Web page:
In Need of Some High-Level Blender / CG Advice

Hello everyone,

First off, I’m completely new to both Blender and computer graphics, in general. I’ve done a lot of Googling and searching, but I’m having a tough time finding guidance on what I think are probably fairly high-level, basic questions. I’ve stumbled upon this forum and I’m hoping I can get some assistance. I appreciate any help that anyone can give me. Just to be clear, I don’t have ambitions of ever being a Blender expert any time soon…right now I mainly just want to be able to know enough so that I can ask the right questions and write an appropriate workscope description if and when I try to hire a contractor to help me with this.

I’ve written some physics-based simulation code that predicts the motion of an object vs. time (think something like simulating the motion of a golf ball, or a vehicle, or billiards, or something along those lines). I’d like to be able to make a decently high-quality rendered video / animation of the output of my simulation code. So, basically I’d like to feed in all the positions and orientations of my moving objects (as a function of time) into a program like Blender and then do a nice video where I show the results of the simulation. These would be fairly short clips (probably 5 or 10 seconds each). Most of the scene would be stationary and there would be a few moving objects that would get their positions / orientations for each “frame” from a text file that my simulation code would output. In terms of complexity, I’m thinking the whole scene could be modeled in somewhere around 500,000 to 1,000,000 polygons…there wouldn’t be anything fancy like cloth or glass or grass or hair or anything like that.

So, I guess the high-level questions are these:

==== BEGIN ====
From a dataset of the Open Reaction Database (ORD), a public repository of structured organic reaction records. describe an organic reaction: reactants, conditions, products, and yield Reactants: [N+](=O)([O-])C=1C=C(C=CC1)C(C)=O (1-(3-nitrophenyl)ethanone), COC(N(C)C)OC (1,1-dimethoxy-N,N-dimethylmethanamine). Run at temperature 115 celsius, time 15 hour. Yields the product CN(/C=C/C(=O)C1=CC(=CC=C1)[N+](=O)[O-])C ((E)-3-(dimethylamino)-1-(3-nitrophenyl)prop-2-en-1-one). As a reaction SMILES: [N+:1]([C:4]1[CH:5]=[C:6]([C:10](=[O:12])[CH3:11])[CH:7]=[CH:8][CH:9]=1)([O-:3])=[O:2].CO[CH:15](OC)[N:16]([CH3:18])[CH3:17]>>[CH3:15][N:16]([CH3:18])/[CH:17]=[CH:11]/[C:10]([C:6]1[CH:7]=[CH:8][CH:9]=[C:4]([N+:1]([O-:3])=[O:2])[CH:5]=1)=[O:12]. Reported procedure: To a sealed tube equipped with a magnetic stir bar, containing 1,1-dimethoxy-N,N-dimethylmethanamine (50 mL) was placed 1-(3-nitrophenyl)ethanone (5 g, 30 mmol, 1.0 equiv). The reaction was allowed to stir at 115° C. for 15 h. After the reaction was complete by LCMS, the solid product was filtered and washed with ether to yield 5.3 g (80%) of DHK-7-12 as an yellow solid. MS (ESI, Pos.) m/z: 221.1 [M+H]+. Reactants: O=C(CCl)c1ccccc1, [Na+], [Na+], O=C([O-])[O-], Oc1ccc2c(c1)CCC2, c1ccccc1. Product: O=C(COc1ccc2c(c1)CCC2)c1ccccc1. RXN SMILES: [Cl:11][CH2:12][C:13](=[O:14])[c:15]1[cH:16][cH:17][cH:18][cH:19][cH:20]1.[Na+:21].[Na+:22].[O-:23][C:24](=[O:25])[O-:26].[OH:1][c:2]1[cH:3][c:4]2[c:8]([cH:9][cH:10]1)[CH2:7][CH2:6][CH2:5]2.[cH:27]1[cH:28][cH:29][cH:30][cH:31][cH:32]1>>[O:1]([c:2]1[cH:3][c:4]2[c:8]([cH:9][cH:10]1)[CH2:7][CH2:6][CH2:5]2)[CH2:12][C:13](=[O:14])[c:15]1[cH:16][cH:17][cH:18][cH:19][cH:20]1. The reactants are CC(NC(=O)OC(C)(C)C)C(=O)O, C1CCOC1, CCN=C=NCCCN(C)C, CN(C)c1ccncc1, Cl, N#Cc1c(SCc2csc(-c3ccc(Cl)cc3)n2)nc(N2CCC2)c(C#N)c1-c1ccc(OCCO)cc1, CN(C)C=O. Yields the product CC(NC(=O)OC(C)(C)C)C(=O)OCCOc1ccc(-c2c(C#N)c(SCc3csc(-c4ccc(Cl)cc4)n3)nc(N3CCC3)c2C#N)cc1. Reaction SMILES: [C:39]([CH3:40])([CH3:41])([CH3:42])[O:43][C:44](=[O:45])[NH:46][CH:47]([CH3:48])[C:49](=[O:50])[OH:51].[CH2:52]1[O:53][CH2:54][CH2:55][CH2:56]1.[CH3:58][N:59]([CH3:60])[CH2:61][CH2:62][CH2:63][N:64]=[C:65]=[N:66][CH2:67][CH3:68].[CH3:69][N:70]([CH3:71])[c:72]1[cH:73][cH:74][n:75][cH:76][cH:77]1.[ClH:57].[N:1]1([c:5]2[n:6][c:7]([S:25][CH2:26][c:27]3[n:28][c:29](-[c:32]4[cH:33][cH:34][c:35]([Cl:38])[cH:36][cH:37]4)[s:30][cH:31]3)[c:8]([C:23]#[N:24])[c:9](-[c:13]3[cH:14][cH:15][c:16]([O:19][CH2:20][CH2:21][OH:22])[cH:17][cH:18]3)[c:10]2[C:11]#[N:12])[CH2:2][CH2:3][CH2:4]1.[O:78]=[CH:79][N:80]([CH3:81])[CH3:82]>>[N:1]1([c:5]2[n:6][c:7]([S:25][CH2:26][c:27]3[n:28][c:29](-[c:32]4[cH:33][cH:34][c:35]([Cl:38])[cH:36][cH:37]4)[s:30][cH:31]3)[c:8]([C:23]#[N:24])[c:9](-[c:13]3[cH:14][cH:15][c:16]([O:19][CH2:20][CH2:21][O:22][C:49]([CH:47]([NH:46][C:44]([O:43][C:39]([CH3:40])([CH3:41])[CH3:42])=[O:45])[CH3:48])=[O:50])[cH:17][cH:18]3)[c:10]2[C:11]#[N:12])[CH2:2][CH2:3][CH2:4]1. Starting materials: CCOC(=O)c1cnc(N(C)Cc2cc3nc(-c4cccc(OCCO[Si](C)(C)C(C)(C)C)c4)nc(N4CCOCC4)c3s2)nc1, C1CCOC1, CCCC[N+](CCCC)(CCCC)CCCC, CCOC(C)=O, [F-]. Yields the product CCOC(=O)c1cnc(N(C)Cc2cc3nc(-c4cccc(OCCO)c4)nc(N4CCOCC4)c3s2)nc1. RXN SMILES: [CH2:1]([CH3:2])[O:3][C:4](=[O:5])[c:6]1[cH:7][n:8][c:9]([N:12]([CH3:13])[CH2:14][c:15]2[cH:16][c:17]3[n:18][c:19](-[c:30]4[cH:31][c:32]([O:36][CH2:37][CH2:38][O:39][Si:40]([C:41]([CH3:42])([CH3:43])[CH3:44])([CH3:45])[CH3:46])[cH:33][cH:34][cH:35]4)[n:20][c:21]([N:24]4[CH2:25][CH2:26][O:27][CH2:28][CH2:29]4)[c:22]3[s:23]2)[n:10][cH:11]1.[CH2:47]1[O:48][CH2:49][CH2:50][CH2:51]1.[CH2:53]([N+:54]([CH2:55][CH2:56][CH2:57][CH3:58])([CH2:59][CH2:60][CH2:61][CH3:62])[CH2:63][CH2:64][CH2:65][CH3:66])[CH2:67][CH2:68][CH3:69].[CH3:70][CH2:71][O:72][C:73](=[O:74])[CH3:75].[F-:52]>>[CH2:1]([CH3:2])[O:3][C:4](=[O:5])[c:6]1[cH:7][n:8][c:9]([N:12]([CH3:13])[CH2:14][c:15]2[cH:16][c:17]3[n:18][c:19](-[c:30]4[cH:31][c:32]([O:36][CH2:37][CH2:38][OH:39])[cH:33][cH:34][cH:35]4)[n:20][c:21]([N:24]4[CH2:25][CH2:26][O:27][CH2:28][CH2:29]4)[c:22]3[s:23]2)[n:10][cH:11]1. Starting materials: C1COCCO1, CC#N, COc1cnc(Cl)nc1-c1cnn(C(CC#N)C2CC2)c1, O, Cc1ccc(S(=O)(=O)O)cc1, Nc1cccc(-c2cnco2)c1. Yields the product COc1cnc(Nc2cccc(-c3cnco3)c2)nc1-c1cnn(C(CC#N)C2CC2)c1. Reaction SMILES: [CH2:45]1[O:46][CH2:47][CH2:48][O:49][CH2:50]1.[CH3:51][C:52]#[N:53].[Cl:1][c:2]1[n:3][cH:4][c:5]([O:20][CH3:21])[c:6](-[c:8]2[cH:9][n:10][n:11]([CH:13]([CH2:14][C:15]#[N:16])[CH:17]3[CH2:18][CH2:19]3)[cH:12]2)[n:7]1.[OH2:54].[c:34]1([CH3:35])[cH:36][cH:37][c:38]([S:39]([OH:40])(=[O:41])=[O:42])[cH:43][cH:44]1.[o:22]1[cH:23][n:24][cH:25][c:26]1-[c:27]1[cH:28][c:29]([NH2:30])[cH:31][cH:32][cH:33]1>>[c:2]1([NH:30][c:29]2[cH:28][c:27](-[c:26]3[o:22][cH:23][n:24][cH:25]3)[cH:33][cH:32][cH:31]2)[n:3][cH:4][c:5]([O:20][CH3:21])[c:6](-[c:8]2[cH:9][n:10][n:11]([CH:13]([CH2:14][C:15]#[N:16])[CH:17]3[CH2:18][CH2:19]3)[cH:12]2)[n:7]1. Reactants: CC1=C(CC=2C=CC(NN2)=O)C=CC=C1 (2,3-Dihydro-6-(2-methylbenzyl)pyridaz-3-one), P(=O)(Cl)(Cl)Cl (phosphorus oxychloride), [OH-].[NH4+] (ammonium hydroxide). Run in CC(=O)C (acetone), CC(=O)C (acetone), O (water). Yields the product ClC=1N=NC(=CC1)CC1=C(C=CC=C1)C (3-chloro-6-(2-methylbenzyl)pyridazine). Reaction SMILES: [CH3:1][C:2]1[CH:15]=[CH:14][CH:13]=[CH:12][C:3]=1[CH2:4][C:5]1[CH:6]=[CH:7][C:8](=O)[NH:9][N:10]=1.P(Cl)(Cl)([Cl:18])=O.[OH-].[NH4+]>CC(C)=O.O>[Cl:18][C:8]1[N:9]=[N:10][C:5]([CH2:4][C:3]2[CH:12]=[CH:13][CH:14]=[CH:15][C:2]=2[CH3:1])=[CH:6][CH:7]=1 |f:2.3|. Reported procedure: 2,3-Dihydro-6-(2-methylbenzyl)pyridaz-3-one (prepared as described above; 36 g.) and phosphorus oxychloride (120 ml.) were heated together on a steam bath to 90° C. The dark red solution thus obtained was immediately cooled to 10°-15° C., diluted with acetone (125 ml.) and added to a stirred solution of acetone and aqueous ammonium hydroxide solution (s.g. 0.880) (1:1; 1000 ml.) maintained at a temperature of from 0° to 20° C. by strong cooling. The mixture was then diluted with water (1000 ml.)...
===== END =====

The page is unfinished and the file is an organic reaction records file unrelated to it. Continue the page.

1. Is Blender capable of doing what I described above regarding reading my object positions from a text file and then setting the positions in the scene each frame? It seems like maybe this can be done with Python, but I wasn’t completely sure.

  2. I’d like this to look pretty high-quality, but I don’t want it to take days or weeks to render. The reason is that I’ll likely want to make dozens or hundreds of these videos…all will be the same, basically, but the objects will have different initial conditions and different subsequent motions. I did some very basic experimentation in Blender using the Cycles rendering engine and it seems like no matter what I do or how simple my scene is (i.e. a cylinder and a plane and a couple of lamps), it takes many minutes to render each frame of a 1080p animation. It just feels like I’m doing something wrong! What I’d like is something that is a little bit better than what you might get out of a real-time game, but it doesn’t need to be super photo-realistic like a Hollywood movie or anything like that. It would be cool if my objects could be “shiny” and have shadows and stuff like that, but it doesn’t need to be perfect. Can I achieve something like this in Blender, or is there a better tool for this sort of thing? I guess I don’t know if I’m asking this correctly, but basically the question is if there are ways to achieve some sort of “middle ground” between real-time render quality and super photo-realistic render quality that would allow me to render my basic scenes with decent speed (as in a handful of seconds per frame, for example).